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Warner Joins Bipartisan Group Targeting Sexual Assaults On College Campuses

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The bill would force schools to provide confidential advisors to victims, among other rules.
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The bill would force schools to provide confidential advisors to victims, among other rules.

Virginia Democratic Senator Mark Warner helped introduce a bipartisan bill today to combat the high rates of sexual assaults on college campuses.

When Andrea Pino attended college in North Carolina, she was sexually assaulted at an off-campus party. After that experience, she helped found the group End Rape on Campus.

"We live in a country that puts our children at a higher risk of experiencing sexual assault if they attend college than if they don't," Pino says.

Current statistics show nearly 20 percent of women who attend colleges are sexually assaulted. Universities and colleges are required to report the rate of sexual assaults on campus to the Department of Education, but critics say many don't reveal the numbers in order to attract more students.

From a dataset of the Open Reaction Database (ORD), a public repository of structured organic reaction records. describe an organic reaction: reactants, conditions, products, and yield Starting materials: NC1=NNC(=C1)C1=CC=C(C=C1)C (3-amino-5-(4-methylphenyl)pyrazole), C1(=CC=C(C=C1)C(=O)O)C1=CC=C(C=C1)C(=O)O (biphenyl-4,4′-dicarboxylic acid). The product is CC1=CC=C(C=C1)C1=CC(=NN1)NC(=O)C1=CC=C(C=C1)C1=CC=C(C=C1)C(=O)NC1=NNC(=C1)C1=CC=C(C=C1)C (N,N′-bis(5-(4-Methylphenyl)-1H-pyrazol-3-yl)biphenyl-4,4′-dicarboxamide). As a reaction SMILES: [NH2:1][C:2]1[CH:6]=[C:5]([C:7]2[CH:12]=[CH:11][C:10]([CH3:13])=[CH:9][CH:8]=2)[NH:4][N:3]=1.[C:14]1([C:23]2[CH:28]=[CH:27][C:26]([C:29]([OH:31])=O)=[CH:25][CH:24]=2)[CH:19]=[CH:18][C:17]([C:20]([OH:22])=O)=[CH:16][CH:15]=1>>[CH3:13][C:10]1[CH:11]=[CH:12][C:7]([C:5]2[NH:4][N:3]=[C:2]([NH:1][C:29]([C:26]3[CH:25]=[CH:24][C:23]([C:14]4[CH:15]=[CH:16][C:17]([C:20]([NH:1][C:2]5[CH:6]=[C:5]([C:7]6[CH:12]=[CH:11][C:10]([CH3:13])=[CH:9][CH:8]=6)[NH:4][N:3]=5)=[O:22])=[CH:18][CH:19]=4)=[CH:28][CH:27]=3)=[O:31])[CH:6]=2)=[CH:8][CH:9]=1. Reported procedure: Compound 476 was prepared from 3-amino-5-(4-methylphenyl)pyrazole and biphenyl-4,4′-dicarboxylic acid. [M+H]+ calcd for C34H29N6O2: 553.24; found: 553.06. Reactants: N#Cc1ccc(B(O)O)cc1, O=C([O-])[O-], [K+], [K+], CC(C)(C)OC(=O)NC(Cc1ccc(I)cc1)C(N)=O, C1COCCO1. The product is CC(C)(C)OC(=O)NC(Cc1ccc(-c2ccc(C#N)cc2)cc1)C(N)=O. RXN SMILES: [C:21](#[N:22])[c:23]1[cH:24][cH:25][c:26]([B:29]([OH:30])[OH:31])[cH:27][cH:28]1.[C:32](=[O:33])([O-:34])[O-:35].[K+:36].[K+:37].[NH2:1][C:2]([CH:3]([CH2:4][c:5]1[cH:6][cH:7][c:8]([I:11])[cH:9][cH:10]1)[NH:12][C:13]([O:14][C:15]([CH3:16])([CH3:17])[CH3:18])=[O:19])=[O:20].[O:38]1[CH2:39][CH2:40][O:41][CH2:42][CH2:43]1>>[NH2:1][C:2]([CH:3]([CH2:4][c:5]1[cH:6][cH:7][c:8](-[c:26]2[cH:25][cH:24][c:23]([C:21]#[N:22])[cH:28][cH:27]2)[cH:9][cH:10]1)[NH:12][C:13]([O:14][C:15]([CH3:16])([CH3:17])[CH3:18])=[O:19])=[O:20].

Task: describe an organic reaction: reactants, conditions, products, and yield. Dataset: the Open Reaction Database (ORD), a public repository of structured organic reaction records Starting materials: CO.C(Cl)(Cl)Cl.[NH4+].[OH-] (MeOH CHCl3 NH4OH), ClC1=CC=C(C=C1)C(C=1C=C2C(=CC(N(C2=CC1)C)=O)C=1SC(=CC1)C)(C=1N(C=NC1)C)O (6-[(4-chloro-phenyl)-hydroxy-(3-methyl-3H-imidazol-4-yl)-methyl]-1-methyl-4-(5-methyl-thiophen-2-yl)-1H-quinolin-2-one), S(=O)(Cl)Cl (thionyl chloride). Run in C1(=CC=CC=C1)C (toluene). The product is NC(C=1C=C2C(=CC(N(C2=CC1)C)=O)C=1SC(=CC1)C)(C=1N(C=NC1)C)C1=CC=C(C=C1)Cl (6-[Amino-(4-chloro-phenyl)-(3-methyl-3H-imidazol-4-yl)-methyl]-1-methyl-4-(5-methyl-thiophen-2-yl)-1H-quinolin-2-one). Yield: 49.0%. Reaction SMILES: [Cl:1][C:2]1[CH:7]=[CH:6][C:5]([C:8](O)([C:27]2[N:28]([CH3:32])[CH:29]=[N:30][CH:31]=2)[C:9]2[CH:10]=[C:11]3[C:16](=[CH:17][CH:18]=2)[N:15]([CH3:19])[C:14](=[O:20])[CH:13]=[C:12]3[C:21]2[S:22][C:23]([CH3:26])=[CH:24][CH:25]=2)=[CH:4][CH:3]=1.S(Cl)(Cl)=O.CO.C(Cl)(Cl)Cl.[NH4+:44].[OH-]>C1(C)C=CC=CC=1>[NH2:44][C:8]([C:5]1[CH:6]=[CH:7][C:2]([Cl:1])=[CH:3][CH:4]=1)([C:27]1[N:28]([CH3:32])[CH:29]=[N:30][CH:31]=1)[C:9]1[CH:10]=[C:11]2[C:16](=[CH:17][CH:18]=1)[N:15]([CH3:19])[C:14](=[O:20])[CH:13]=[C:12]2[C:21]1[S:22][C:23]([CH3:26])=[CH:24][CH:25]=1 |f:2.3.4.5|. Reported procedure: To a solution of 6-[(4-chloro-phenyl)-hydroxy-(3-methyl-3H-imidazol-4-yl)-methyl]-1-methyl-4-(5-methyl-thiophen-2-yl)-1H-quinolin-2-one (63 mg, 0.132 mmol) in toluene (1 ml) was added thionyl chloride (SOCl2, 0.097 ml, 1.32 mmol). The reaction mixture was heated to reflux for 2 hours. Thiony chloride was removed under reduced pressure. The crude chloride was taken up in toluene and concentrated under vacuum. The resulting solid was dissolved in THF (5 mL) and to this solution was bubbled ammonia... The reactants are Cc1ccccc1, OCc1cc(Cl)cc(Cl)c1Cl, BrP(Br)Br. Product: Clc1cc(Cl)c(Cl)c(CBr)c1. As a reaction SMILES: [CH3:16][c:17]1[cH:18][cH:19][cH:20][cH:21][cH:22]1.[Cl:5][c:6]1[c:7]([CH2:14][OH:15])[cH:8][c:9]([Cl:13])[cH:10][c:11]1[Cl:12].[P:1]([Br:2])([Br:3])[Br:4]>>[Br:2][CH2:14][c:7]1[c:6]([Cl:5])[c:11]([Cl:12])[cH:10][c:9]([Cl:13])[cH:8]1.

"The statistics are appalling," says Sen. Warner, "but the stories are heartbreaking."

Warner's bill would require every school in the U.S. to release results of an annual anonymous student survey about assaults.

"You've got to have good data. You gotta have data that is clear, consistent. The ability of the colleges to have the incentives to report this data in a clear and concise way. And it's gotta be actionable," says Sen. Warner.

The legislation also forces schools to provide confidential advisors to victims and forbids athletic departments from handling sexual-assault cases themselves. The bill is supported by four Democrats and four Republicans in the Senate.

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